7.       Be prepared for conditions by carrying supplies, proper clothing and plenty of water.
8.       Obey all traffic laws by riding with traffic and obeying all stop signs and traffic lights.
9.       Ride single file in traffic and notify other bicyclists of approaching cars.
10.   Warn others when approaching and yield to pedestrians.
11.   Always ride with lights at night both headlight and tail lights with reflective clothing.

As motorists, we must respect the rights of other road users including bicyclists. Check out these rules and suggestions for motorists.

Rules for Motorists
1.       Reduce your speed when passing bicyclists.
2.       Don't blast your horn when approaching bicyclists.
3.       When a road becomes too narrow for cars and bikes to ride safely side by side, bicycles should ride in or near the center of the lane.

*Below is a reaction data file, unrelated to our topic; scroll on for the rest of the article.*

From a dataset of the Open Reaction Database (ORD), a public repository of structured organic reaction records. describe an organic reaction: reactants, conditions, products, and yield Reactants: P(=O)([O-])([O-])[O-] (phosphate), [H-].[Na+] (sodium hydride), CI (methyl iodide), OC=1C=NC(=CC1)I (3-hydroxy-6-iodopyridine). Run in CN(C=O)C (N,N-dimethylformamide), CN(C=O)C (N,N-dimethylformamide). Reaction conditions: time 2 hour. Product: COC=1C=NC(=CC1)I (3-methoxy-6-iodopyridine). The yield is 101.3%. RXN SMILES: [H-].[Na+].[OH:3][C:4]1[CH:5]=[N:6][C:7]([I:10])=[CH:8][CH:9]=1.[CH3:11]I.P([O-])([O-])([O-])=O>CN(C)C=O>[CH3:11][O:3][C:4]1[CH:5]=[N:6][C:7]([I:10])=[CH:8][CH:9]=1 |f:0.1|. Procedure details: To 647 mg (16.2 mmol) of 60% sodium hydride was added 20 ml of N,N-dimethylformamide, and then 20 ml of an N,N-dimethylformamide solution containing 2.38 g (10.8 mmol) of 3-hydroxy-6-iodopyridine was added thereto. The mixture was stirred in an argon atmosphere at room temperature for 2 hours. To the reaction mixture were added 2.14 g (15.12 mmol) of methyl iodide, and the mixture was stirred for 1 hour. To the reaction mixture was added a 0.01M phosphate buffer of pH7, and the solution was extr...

4.       Recognize situations and obstacles which may be hazardous to bicyclists and give them adequate space to maneuver.
5.       Do NOT pass bicyclists if oncoming traffic is near and wait as you would with any slow-moving vehicle.
6.       In bad weather give bicyclist extra trailing and passing room.
7.       When uncertain in any situation slow down until it's safe to pass.
8.       Give at least three feet of passing space between the right side of your vehicle and a bicyclist.
9.       After passing a bicyclist on your right, check over your shoulder to make sure you have allowed enough room before moving over.
10.   Do not turn in front of bicyclists unless you can do so safely.
11.   When turning left at an intersection, yield to oncoming bicyclists just as you would yield to oncoming motorists.
12.   Before opening your car door, look for bicyclists who may be approaching.
13.   Children on bicycles are often unpredictable - expect the unexpected.

                When we all drive and bicycle safely and are considerate of others it is easy to Share the Road!